Thursday, May 28, 2015

Uptown Streetscape is a thing!

On Monday, I had the great pleasure of speaking to Waterloo City Council on behalf of the region's Active Transportation Advisory Committee. In our last meeting, the committee endorsed the plan presented by the project consultants and city staff to revamp Uptown Waterloo's streetscape with wider sidewalks and protected bike lanes.

I also had the pleasure of watching that plan passed unanimously.

The plan was the product of multiple consultations and strong public feedback, which I wrote about previously here and here. I also helped get the word out about protected bike lanes on twitter, on CBC radio (sadly the clip is no longer available), and in blogs. Together with the efforts of a number of passionate individuals, including the inimitable Graham Roe (whose petition garnered a thousand signatures) and tireless Mike Boos (who designed the amazing infographic) we got Waterloo informed, and engaged.

The people spoke, and the project team listened. The BIA got on board, and so did the politicians. What a journey! Considering that in 2010 I heard from one streetscape committee member about the very passionate arguments around the table about removing any traffic lanes at all, this points to a real evolution in thinking by many members of our community.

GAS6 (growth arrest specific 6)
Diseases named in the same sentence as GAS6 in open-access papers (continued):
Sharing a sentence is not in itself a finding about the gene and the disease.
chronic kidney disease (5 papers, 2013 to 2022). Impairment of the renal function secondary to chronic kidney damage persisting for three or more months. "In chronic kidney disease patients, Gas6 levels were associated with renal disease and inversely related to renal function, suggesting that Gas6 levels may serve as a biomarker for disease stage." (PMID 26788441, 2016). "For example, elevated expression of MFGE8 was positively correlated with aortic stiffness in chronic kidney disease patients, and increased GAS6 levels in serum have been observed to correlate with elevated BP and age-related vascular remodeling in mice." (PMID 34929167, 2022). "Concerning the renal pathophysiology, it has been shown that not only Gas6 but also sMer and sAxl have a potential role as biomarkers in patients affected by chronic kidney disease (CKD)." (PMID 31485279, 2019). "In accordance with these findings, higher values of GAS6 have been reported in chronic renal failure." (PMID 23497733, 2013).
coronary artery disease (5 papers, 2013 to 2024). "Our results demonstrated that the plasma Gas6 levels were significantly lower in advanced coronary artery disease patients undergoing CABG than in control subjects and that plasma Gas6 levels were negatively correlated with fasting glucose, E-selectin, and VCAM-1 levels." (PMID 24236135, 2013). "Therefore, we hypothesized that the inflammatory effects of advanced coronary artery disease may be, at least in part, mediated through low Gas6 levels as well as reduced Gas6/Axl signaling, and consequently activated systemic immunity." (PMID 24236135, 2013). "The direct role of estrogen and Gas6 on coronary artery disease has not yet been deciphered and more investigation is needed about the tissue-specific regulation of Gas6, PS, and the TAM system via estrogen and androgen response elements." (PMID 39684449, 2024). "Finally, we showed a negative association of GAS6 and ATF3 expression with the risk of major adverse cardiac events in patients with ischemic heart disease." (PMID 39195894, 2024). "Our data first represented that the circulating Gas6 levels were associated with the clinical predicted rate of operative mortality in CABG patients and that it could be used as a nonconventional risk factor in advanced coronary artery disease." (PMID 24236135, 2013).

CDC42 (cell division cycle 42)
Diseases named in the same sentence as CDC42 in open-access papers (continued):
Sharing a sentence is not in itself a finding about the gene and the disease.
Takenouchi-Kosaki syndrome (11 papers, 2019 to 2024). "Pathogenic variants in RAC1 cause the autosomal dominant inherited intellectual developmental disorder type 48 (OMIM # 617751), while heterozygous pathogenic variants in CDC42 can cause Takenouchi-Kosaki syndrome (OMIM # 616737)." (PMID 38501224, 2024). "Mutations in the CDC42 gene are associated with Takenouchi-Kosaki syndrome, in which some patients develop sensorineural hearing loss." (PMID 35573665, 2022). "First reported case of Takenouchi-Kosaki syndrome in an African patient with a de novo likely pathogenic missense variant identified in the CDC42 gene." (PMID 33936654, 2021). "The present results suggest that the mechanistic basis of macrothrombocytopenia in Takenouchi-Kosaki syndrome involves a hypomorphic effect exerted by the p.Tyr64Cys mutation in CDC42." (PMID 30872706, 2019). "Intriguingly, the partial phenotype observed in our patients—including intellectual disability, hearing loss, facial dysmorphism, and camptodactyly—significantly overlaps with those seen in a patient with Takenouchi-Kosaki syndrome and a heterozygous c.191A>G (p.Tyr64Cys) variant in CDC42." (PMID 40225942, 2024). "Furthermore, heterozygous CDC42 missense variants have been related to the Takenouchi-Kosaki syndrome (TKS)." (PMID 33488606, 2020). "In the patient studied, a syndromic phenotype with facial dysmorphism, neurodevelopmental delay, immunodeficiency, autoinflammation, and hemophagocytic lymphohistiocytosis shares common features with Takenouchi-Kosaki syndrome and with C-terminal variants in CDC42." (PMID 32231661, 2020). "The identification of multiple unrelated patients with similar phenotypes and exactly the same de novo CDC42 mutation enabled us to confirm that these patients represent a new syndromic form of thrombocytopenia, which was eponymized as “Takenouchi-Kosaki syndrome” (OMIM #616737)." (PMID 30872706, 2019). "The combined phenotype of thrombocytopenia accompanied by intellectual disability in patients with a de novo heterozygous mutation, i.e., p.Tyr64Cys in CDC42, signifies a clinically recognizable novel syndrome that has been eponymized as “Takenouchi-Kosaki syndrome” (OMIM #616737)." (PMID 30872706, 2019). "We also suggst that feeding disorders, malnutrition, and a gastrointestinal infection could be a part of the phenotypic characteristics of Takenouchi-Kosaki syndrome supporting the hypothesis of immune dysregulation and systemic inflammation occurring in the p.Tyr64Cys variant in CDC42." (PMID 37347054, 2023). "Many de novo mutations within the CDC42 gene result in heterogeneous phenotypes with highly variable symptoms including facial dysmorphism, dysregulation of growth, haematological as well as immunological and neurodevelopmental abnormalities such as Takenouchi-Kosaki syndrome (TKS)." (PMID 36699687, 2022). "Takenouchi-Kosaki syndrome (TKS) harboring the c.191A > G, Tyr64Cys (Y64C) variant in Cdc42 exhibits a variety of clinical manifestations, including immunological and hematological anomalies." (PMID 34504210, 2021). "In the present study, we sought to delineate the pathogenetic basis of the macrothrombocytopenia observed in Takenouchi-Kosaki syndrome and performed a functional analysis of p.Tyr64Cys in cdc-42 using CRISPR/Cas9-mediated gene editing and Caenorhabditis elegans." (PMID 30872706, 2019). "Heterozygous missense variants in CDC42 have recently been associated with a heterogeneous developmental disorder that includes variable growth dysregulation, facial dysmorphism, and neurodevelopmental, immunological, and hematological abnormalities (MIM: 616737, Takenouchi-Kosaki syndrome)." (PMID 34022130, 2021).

There are still a few rough edges. While Waterloo has a plan to replace lost parking (the streetscape plan will cost 22 parking spaces, but the LRT construction will affect considerably more), this plan still needs to become a reality and businesses will need to see their customers continue to reach them, whether it's by foot, bike, or car.

There is also the question of intersection design. Protected bike lanes will interact with these intersections similarly to on-street bike lanes, in that they'll be alongside traffic lanes and clearly visible at intersection approaches.

But there are other approaches we could take, including this adaptation of Dutch intersection design for Boston's Commonwealth Avenue.

Or even better, we could take a step further and implement a "protected intersection".

Just some thoughts on how to polish this plan to perfection.

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